March 04, 2021
WASHINGTON - Today, U.S. Senator Roy Blunt (Mo.) participated in a press conference to call for the reopening of schools and to discuss his opposition to Senate Democrats’ $1.9 trillion package. Blunt highlighted comments shared to him by Knob Noster School District Superintendent Dr. Jerrod Wheeler, who oversaw the successful reopening of local schools for in-person learning.
Although Congress has provided schools with $67.5 billion to help them respond to the coronavirus and reopen safely, only about $5.2 billion has been spent. Democrats are proposing an additional $128 billion for schools in their massive $1.9 trillion package; only 5% of that education funding would be spent this fiscal year – the rest would be spent between now and 2028.
Following Are Blunt’s Remarks:
“Well, I thought I'd just give you an example of some information I got a few days ago from the Knob Noster School District in Missouri. This is near Whiteman Air Force Base.
“Here's a letter I got from the school superintendent: ‘When handled correctly, schools can safely reopen with high levels of success and normalcy for students. We stand as a good example of how that can happen. We had enough data in August to make a confident decision to reopen, and our community's been lockstep with us and very grateful for helping us get back to normal school life. For kids, reopening schools also significantly mitigated the learning-loss gap, the social-emotional disconnect concerns, and many other issues that impact their personal and family stability.’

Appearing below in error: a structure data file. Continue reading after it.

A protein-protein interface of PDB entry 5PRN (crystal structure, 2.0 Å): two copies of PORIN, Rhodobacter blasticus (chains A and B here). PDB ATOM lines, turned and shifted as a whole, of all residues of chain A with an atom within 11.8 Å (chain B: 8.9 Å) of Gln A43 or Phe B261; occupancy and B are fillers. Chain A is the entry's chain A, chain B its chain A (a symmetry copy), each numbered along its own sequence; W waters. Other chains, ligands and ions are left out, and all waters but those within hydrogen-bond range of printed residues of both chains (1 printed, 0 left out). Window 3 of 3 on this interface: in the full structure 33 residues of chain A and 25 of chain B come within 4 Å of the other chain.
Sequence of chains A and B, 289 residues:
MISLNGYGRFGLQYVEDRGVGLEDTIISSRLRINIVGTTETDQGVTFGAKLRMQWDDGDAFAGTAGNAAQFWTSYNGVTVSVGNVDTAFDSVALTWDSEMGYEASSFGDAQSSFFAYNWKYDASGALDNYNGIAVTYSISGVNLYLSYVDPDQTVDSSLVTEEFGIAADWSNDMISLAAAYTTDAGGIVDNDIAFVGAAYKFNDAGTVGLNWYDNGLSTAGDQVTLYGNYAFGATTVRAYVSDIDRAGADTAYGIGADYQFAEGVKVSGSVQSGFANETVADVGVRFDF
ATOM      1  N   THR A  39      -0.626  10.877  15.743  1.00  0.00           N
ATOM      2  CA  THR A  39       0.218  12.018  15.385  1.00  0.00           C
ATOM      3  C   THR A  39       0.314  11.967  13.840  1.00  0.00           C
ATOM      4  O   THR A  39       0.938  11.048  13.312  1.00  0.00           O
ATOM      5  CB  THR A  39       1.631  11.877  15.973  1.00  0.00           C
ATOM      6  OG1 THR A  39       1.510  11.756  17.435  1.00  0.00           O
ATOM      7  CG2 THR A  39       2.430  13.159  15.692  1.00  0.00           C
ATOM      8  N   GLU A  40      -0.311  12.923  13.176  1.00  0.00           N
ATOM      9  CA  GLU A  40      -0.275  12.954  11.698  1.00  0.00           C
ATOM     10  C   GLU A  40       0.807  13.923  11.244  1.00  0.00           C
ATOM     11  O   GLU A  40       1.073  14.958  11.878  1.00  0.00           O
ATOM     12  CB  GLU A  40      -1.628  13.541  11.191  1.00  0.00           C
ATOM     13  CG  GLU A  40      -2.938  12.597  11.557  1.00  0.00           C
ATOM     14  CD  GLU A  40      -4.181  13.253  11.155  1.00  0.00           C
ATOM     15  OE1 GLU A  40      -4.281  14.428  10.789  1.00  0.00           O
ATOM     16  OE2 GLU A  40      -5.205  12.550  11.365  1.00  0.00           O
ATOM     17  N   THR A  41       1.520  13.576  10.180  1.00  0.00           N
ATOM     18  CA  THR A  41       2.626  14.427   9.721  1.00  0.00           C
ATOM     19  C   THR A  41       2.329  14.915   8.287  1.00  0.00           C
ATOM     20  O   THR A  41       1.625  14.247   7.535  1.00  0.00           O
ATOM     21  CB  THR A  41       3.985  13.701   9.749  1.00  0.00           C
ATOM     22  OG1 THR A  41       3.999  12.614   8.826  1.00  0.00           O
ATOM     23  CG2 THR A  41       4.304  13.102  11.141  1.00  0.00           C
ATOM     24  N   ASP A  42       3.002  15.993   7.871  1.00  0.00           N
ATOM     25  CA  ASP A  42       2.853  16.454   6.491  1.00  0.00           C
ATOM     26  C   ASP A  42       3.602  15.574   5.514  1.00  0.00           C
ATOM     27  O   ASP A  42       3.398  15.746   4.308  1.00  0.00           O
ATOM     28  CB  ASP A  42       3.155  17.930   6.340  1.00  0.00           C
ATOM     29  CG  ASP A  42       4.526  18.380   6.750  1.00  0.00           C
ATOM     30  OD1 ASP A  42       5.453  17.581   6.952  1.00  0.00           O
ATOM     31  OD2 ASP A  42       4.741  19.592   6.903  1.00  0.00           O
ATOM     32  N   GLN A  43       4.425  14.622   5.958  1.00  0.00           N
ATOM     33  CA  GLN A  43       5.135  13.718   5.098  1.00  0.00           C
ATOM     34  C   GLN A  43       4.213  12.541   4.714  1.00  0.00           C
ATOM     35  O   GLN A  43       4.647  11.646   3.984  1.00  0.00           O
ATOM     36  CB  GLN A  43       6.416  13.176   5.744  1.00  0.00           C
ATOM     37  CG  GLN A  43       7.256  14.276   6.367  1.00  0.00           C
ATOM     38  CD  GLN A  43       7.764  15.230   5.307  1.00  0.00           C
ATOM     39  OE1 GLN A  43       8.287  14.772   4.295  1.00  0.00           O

“When Knob Noster district offered parents and students a choice to go back to school or virtual learning in August, 85% of them said we want to go to school. As of January, that number had gone up to 93%.
“And the school superintendent, Dr. Jerrod Wheeler, this is what he said at the end, ‘This story is being shared as a confirmation that reopening schools is spot on.’
“Too many kids are winding up with mental health challenges. Too many kids are getting too far behind. $67.5 billion already available to elementary and secondary schools. They've drawn down less than 10% of that. Money is not the problem here.
“[I'm] not opposed to funding schools or even helping schools as they dealt with these challenging situations. But money's not the problem here. Will to get kids back to school is the problem. And every parent and every involved grandparent and every involved neighbor knows that kids need to be in school.”